Americans for Financial Reform sent a letter to the Federal Reserve Board of Governors and the Office of the Comptroller of the Currency to comment on a proposal that would reduce the minimum leverage ratio requirements for the largest U.S. banks. Click here to access
“AFR strongly supports measures to both limit and control risks of physical commodity involvement at financial holding companies. …Specifically, we support the new consolidated limits on the total size of commodity holdings, the capital increase to 300 percent risk weights applied to commodities held under 4(k), and more…”
“The push for a Wall Street transaction tax continues to gain traction in Washington. In a fresh show of support , a majority of the Democratic members of the House of Representatives voted today for the Congressional Progressive Caucus’s “People’s Budget,” which includes a transaction tax. The 96 votes cast in favor of the CPC budget are 8 more votes than a similar proposal received last year.”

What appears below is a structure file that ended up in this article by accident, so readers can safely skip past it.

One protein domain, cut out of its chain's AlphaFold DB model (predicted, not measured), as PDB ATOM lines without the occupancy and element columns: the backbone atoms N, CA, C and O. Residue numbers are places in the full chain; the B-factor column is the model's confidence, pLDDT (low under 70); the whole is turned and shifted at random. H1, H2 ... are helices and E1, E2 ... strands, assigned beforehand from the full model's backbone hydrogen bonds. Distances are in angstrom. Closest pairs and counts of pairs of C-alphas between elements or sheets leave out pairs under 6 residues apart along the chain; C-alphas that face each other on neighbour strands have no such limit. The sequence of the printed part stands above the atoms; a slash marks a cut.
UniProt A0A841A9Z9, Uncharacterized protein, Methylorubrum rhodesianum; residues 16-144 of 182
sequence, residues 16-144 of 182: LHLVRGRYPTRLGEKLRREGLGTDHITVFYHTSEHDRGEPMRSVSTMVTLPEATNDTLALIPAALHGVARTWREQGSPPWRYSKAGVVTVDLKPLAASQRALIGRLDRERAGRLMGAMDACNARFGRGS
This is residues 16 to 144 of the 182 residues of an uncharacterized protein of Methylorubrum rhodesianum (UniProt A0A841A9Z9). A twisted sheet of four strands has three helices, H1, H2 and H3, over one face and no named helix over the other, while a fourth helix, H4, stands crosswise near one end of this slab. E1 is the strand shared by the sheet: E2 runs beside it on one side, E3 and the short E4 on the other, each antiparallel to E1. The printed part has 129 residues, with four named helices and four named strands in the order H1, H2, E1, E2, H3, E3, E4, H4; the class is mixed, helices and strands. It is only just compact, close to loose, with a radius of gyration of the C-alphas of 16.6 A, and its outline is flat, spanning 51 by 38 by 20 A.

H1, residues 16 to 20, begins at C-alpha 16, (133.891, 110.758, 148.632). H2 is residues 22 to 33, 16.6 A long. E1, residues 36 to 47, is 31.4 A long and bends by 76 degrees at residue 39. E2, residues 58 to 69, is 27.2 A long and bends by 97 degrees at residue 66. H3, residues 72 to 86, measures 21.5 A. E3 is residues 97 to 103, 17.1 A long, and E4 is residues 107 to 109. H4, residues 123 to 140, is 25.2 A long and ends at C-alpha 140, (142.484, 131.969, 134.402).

“’This is a really important rule,’” said Marcus Stanley, policy director at Americans for Financial Reform. ‘Margin is the first line of defense in the derivatives market.’ The regulators made the changes to bring American margin rules in line with new international ones approved in 2013, and in response to public comments.
“’While it has taken us some time to get to this point, today’s action does represent significant progress,’ Thomas J. Curry, the comptroller of the currency, said in a statement.”
Half of the big Wall Street banks are using their foreign ownership to escape key provisions of Dodd-Frank. It wasn’t supposed to be that way. “Whether the foreign banking rule gets done is a big test,” Marcus Stanley, policy director at Americans for Financial Reform, told the New York Times, adding: “Considering the number of problems with American banks that have occurred in London subsidiaries, I would appreciate seeing the Europeans raise the bar for foreign operations of American banks. That would be a win for the American taxpayer.’”
The Federal Reserve has heard plenty from U.S. banks about what’s wrong with various proposed pieces of Dodd-Frank rulemaking. Now, according to Kate Davidson of Politico Pro (April 15), the Fed is “getting an earful from foreign banks and their regulators, too.”
In a 181-page letter to federal regulators, the American Bankers Association, the Financial Services Roundtable, and the Securities Industry & Financial Markets Association take aim at a set of proposed rules intended to ensure compliance with new international capital standards. Regulators should have “conducted an